Real Texas Chili
This classic Texas chili (no beans, no onion, no tomatoes) was created by native
Houstonian Carter Rochelle, a professional fund-raiser. Former New York Times food
editor Craig Claiborne once pronounced this chili his favorite and published the
recipe in two of his cookbooks.
Serve with pinto beans and chopped onion on the side to mix in as desired. Serve
with crackers, tortilla chips, warmed flour tortillas or corn bread.
- 3 pounds boneless beef stew meat (chuck or round)
- 6 ounces beef suet (hard white fat), cut into pieces (see note)
- 3 or 4 garlic cloves, crushed
- 2 teaspoons salt
- 1 teaspoon freshly ground black pepper
- 4 to 6 tablespoons chili powder, or to taste
- 8 tablespoons Masa Harina (Mexican corn flour)
- 6 cups hot water
- 2 tablespoons vinegar
- 2 teaspoons instant beef bouillon or beef bouillon cubes
- Red chiles, crushed or dried and chopped, to taste (optional)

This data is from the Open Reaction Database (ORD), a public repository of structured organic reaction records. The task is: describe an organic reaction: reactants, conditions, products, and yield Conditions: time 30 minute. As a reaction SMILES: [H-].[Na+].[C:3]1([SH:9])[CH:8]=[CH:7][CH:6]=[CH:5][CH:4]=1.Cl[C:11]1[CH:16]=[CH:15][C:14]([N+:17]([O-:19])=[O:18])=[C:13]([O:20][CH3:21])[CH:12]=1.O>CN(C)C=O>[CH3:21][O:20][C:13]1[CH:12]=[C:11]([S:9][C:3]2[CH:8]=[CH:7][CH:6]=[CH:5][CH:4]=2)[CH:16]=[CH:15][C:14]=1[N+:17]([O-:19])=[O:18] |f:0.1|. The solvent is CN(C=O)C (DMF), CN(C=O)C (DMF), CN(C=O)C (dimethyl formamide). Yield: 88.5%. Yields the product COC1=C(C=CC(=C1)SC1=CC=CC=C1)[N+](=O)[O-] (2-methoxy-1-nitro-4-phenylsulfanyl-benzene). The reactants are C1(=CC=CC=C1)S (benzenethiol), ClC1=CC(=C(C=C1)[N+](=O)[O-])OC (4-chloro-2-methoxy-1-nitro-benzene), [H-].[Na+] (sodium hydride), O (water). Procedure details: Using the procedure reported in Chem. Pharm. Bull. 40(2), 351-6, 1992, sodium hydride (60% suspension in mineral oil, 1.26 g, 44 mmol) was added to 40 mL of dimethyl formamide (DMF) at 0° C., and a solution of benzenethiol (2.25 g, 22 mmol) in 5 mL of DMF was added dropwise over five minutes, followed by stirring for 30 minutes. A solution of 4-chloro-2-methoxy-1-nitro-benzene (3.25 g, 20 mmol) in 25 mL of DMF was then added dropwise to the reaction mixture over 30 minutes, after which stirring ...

- Remove gristle and most of fat from meat; cut into 1/2-inch or smaller cubes
(some of the beef should be chipped or flaked).
- Place suet in large skillet or heavy
kettle and render it (cook until fat melts).
- Skim residue off rendered suet; discard residue.
- Add meat to hot fat and sauté until lightly browned.
- Add garlic, salt, black
pepper and chili powder. Mix well and let seasonings permeate meat a few minutes.
- Sprinkle in Masa Harina and mix, stirring rapidly until smooth.
- Add water, vinegar,
bouillon and chilies. Reduce heat and simmer until meat is very tender; some of
the meat should virtually dissolve into the chili.
- If chili becomes too dry while cooking, add a little water from time to time.
- Correct seasonings.
- When done, skim fat from surface. (You can refrigerate overnight
and scrape hardened fat off before reheating.)
Makes 6 to 8 servings.
Because of health concerns, many chili cooks substitute 1/4 cup to 1/2
cup vegetable oil or shortening for rendered beef suet, which is a highly saturated